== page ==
Published 2 months ago
Haunting yet inviting, a phantom tune quietly crept into Nagi's mind. Coming from all directions, the music taunted and beckoned as he tossed and turned in bed. Giving in to the temptation, he rose and walked out the door, his black hair still a matted rat's nest, wearing only a stained grey T-shirt and blue plaid boxer shorts. The cold night air tickled and teased to get a reaction, but Nagi continued walking forward, paying no mind to the lonely weather's games. The sound kept flowing from all directions, giving him no clear path to follow, only the vague notion that he must continue moving.
The two of them returned to the group and they weren’t surprised to see that the group was still charged with energy.
I couldn’t remember the first time someone took real notice of my horns. The distrust and hatred they displayed towards me was too much for me to bare. So I ran into the woods to hide. That was my first mistake. The second was trusting others. There was a research facility nearby, and when they caught wind of my being in their woods, they took their shot and hit. I went with them; I wanted to be normal. I didn’t want to be this weird thing that just existed. I was like the gods of the old times, yet it felt so new. Like a disease that sprung alive within me, and there wasn’t anything someone could do. My horns grew so fast, and so heavy they felt like a crown forced upon my head. I felt so angry, but I couldn't change a thing.
A priestess was waiting when Seidy stepped past the glossy black pillar and into the temple itself. She was led through winding corridors and finally into a room. In the little room sat a wood tub full of water and a stone basin full of water and herbs. Her mother and sister both had coached her in what to do as the whole ceremony was performed in silence. Seidy eyed the tub reluctantly, the reason she hadn't washed before heading out this morning. Seidy carefully stripped out of her clothes and stepped into the wood tub, shivering at the cold water.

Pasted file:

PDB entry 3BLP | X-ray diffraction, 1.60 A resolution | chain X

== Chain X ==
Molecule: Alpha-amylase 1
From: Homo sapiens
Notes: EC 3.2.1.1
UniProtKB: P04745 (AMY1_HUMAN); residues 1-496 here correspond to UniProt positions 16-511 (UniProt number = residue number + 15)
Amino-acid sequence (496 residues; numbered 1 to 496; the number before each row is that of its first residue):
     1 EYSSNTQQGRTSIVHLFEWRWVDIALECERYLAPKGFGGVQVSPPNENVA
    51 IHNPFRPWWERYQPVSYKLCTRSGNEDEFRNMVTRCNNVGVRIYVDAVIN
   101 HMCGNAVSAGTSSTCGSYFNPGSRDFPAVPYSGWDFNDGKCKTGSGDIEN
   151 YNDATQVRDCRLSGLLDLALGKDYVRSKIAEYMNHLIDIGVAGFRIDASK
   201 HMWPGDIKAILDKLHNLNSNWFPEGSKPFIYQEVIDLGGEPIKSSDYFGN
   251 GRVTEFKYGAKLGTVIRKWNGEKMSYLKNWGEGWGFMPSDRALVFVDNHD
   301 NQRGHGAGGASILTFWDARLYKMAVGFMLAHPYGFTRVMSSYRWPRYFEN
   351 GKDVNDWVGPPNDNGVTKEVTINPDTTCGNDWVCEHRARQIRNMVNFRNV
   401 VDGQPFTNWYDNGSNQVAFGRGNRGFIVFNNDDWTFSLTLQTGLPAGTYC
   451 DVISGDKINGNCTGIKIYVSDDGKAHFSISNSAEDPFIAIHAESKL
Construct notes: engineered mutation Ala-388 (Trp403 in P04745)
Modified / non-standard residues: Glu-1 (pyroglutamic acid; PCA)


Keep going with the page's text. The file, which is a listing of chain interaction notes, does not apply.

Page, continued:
A knock on her door startled Seidy awake. It was still dark, and even under her blankets, she could tell it was freezing. Of all the times to have a birthday, hers had to be in winter. Grumbling to herself, she blindly shoved her feet into her slippers, and reluctantly left her warm bed, throwing the warm blankets aside to shiver in the cold air.
“Oh my god, this class is going to be the death of me,” Kendra whispered as she and Gwydion ran into class. Late, yet again. “We’re never gonna get everything we need to ace this test.” They quickly and quietly found their seats.
I am destined to be alone for all of eternity. Not as a punishment; I was here long before man, and I will be here long after. Modern mortals call me the grim reaper or death, but those who know me, which are a select few, call me Lorelei. Yes, I’m a girl; most of humanity’s modern artists depict me as some stalky, bony dude. Though it’s not like I have the authority to change them. Although, it is always hilarious seeing the look on spirits face when they take a peek at my modest chest area.
Hello, I'm A.H. Frederick. I would like to introduce myself because I am a new author in the making. I would also like to say that I want to be very interactive to my readers out there and so if you wish to contact me, please do so!
The Netflix fantasy series The Dark Crystal: Age of Resistance, a prequel to Jim Henson's 1982 film The Dark Crystal, has been embraced by many fans of the franchise. However, it has contradicted other Dark Crystal media, thus bringing attention to the question of canon. Below is a history of what the Jim Henson Company has said about the canon, as well as a broad overview of the contradictions (which may contain spoilers).
“Mr. Anderson, if you could follow me.” I waited for Mr. Anderson to get up from the chair, and over to the door before starting off down the hallway. I stopped at my office and gestured to the chair closest to the door.